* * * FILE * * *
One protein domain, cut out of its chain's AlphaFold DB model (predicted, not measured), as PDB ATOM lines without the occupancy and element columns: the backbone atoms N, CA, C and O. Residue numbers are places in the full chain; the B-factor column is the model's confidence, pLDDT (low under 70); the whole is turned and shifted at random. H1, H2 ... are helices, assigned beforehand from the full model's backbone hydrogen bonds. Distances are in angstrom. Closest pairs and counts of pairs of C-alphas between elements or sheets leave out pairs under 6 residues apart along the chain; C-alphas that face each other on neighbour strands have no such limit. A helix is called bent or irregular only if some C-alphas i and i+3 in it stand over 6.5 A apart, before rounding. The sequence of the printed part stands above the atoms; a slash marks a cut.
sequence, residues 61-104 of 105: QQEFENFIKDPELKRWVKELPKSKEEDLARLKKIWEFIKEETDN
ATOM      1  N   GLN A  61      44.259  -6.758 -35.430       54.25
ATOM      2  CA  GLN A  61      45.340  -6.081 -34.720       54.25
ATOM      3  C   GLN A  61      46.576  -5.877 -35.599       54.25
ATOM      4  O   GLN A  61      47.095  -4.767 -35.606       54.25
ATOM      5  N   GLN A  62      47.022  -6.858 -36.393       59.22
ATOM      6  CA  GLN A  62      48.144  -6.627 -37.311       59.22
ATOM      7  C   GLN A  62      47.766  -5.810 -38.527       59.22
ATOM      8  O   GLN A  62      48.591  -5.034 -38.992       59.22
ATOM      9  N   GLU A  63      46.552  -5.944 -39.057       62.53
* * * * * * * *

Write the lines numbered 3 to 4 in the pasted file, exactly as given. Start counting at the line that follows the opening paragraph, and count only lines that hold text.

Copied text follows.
ATOM      2  CA  GLN A  61      45.340  -6.081 -34.720       54.25
ATOM      3  C   GLN A  61      46.576  -5.877 -35.599       54.25